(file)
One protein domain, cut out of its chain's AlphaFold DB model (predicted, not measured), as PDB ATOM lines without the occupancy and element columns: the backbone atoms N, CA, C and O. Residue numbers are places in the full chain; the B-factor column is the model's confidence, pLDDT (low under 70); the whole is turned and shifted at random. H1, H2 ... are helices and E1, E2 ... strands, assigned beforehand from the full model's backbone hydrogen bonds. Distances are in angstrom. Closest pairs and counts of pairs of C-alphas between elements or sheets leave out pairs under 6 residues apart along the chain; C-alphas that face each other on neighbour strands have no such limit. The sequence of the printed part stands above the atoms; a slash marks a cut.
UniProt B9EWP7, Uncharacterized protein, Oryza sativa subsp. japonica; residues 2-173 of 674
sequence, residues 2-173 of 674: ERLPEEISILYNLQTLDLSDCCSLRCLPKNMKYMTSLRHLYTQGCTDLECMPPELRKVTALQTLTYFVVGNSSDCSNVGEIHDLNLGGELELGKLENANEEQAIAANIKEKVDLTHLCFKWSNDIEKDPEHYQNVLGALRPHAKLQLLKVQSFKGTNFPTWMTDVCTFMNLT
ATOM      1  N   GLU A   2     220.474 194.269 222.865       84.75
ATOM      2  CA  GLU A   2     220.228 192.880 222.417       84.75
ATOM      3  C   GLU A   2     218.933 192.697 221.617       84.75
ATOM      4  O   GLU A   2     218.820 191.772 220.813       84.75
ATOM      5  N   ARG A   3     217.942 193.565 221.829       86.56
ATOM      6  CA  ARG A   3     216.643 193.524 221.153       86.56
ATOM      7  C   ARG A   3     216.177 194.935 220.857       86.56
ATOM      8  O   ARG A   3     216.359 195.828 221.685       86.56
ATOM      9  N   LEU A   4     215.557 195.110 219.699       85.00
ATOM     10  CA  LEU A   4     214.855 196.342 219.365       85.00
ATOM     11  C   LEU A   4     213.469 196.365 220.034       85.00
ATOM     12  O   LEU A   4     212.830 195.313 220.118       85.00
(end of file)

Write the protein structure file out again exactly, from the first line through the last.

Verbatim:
One protein domain, cut out of its chain's AlphaFold DB model (predicted, not measured), as PDB ATOM lines without the occupancy and element columns: the backbone atoms N, CA, C and O. Residue numbers are places in the full chain; the B-factor column is the model's confidence, pLDDT (low under 70); the whole is turned and shifted at random. H1, H2 ... are helices and E1, E2 ... strands, assigned beforehand from the full model's backbone hydrogen bonds. Distances are in angstrom. Closest pairs and counts of pairs of C-alphas between elements or sheets leave out pairs under 6 residues apart along the chain; C-alphas that face each other on neighbour strands have no such limit. The sequence of the printed part stands above the atoms; a slash marks a cut.
UniProt B9EWP7, Uncharacterized protein, Oryza sativa subsp. japonica; residues 2-173 of 674
sequence, residues 2-173 of 674: ERLPEEISILYNLQTLDLSDCCSLRCLPKNMKYMTSLRHLYTQGCTDLECMPPELRKVTALQTLTYFVVGNSSDCSNVGEIHDLNLGGELELGKLENANEEQAIAANIKEKVDLTHLCFKWSNDIEKDPEHYQNVLGALRPHAKLQLLKVQSFKGTNFPTWMTDVCTFMNLT
ATOM      1  N   GLU A   2     220.474 194.269 222.865       84.75
ATOM      2  CA  GLU A   2     220.228 192.880 222.417       84.75
ATOM      3  C   GLU A   2     218.933 192.697 221.617       84.75
ATOM      4  O   GLU A   2     218.820 191.772 220.813       84.75
ATOM      5  N   ARG A   3     217.942 193.565 221.829       86.56
ATOM      6  CA  ARG A   3     216.643 193.524 221.153       86.56
ATOM      7  C   ARG A   3     216.177 194.935 220.857       86.56
ATOM      8  O   ARG A   3     216.359 195.828 221.685       86.56
ATOM      9  N   LEU A   4     215.557 195.110 219.699       85.00
ATOM     10  CA  LEU A   4     214.855 196.342 219.365       85.00
ATOM     11  C   LEU A   4     213.469 196.365 220.034       85.00
ATOM     12  O   LEU A   4     212.830 195.313 220.118       85.00